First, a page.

Jessica Greenfield learned to talk with her hands even before she learned to talk with her mouth. That’s because her parents, Robin and Eldon, are both deaf. She learned to talk aloud from listening to her grandmother and her older brother, Jonathan, and from watching television.
At age 11, Jessica uses her voice to talk a lot about all sorts of subjects, including her favorites, which are cooking, horses, and learning scripture stories from her Primary teacher. But she still talks just as well with her hands because she uses American Sign Language, called signing, to talk to her parents and to the other hearing-impaired members of the Torrance Fourth Branch.
Because Jessica is surrounded with words, both those she can see and those she hears, she has become a very good reader. She says, “My brother, Jonathan, taught me to read when I was starting kindergarten. It’s interesting that television actually helped me and my brother learn a lot of words and how to pronounce them correctly. It really helped us when we started school.”
Jessica also learned to read well from watching the words that appear at the bottom of the television. It’s called closed captioning. The words that people say on television are typed and scrolled across the bottom of the screen. Jessica became a very good reader by reading the captions as she listened.
Jessica also likes to read about recipes. She logs on to the Internet and types in the kind of food she wants to make and searches for recipes. She likes to bake cookies and cakes. She likes simple recipes the best—ones that don’t have too many ingredients. Jessica has already planned on baking her own chocolate birthday cake. She found a recipe that looks wonderful, with not too many ingredients.
Also on the Internet, Jessica found a recipe for gingersnaps. “It turned out that the recipe was 128 years old. It was created just after the Civil War. Don’t you think that’s interesting?” she asks.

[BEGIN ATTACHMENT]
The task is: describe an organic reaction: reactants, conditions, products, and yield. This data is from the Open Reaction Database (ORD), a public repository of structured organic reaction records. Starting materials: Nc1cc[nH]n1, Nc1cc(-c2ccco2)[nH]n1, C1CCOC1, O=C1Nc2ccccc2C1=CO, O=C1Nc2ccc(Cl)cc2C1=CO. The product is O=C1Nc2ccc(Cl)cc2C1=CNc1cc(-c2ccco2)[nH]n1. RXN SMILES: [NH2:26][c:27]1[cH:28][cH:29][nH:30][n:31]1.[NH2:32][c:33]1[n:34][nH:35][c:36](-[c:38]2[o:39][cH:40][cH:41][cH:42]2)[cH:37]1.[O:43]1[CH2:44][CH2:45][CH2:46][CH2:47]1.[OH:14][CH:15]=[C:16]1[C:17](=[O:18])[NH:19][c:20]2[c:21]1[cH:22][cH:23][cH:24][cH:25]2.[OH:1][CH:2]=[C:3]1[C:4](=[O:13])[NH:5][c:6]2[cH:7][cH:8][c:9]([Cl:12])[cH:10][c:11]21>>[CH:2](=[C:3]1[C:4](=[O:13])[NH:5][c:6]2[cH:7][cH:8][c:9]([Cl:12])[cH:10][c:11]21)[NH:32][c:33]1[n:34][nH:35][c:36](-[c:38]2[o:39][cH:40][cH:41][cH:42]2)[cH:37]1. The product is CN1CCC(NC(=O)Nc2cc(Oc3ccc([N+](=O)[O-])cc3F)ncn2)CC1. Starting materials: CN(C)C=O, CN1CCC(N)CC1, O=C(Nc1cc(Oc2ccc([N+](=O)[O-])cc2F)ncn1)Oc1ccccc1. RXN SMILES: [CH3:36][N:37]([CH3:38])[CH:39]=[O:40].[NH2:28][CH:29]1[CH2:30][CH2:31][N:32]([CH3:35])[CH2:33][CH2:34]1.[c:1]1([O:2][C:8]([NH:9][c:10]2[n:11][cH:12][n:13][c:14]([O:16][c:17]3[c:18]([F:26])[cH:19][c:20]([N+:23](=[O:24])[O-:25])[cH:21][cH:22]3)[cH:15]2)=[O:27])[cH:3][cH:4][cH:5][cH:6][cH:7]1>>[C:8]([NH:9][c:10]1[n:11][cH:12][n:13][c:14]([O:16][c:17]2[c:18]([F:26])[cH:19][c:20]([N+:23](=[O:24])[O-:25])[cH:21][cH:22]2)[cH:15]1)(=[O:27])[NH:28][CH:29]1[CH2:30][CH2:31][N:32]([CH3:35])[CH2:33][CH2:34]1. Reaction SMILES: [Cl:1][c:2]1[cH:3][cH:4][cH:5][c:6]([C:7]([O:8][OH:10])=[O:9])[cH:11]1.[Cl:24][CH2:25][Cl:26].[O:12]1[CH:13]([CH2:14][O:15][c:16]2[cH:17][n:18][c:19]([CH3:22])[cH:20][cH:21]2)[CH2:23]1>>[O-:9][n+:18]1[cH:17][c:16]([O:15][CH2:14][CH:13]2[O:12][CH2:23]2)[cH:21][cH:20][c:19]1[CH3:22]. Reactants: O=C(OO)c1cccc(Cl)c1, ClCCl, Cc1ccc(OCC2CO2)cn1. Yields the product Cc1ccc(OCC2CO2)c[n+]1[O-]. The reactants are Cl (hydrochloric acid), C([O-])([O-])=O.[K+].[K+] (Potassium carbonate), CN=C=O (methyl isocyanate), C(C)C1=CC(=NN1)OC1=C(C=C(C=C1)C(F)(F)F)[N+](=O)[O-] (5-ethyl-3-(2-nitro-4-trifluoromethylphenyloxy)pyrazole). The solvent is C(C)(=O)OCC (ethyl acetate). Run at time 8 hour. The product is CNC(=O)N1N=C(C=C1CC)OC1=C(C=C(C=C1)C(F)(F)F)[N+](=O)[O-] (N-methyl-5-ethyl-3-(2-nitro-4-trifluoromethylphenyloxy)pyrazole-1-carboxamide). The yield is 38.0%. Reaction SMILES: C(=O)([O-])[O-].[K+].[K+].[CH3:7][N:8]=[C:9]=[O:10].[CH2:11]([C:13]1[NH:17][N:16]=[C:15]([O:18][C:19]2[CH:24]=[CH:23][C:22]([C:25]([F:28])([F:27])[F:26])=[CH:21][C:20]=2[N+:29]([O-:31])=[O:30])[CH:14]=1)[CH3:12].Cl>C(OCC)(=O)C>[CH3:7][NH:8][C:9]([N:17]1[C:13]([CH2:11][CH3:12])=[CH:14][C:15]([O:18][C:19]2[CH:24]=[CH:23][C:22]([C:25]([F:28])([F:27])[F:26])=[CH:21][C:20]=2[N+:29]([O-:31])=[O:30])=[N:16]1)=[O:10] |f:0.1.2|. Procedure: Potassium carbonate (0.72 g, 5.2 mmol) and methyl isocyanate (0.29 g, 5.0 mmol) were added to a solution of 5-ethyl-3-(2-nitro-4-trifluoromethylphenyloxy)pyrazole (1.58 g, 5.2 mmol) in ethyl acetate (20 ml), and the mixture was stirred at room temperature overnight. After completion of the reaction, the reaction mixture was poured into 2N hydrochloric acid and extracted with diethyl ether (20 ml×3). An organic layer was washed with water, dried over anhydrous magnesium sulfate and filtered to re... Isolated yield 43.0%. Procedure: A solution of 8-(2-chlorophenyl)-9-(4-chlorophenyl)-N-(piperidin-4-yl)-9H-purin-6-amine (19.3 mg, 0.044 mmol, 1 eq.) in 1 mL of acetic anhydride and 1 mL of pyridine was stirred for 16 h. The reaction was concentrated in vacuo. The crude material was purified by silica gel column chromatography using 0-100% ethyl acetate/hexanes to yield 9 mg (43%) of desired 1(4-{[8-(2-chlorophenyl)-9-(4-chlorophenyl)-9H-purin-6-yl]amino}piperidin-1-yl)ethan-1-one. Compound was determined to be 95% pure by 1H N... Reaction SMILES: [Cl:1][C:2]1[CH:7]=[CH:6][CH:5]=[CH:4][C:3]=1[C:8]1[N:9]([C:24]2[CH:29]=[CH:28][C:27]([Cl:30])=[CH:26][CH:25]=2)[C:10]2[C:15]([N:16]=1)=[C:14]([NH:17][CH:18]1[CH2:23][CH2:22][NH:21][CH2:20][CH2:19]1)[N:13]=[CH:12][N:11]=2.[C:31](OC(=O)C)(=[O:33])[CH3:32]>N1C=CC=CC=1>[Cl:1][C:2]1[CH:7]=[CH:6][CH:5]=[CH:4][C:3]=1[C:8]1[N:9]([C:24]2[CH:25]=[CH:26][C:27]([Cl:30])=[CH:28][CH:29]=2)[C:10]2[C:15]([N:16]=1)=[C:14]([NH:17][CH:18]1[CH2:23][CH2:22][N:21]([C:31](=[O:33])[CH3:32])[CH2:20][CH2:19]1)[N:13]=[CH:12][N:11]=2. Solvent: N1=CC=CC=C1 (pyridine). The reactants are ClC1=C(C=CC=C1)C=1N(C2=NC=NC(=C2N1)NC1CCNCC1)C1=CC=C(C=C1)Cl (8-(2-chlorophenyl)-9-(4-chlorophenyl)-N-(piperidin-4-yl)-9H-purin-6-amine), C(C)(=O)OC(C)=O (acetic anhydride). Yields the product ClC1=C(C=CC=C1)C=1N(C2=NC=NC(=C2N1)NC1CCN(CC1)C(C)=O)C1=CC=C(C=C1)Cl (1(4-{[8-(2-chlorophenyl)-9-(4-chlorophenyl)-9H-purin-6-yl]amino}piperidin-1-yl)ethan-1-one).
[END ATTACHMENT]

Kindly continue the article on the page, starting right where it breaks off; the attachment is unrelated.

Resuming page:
The cookies tasted great, but Jessica couldn’t resist trying a little experiment. She used food coloring to make the cookies green. Then she put some orange food coloring in some granulated sugar and shook it, turning all the sugar bright orange. Then she sprinkled the orange sugar on the green cookies. “I took three cookies to school,” Jessica says, “but no one would try them except for the teacher.”
Jessica and her best friend, Mariah, met when they were just babies. Mariah’s mother, Beverly, helped Jessica’s mother when she was having trouble communicating at a restaurant. The two women have been friends ever since. Their two daughters have been best friends for 10 years, and the girls share some of the same dreams for the future. Both girls want to grow up to be horse trainers, even though they’ve never actually ridden a horse yet. They also want to save their money and visit Ireland. They both have ancestors who came from there. As she grows, Jessica hopes to learn more about her family history.
For now, Jessica is becoming more and more of a help to her parents. She can help her parents communicate with hearing people on the telephone and in person, and she often asks directions to the correct bus stops and for information from the bus schedule. When asked the best thing about his daughter, Jessica’s dad signs, with a big smile, “Her cooking.” But then he is a little more serious and signs a longer sentence. Jessica watches him and then translates. “He says he’ll always love me.”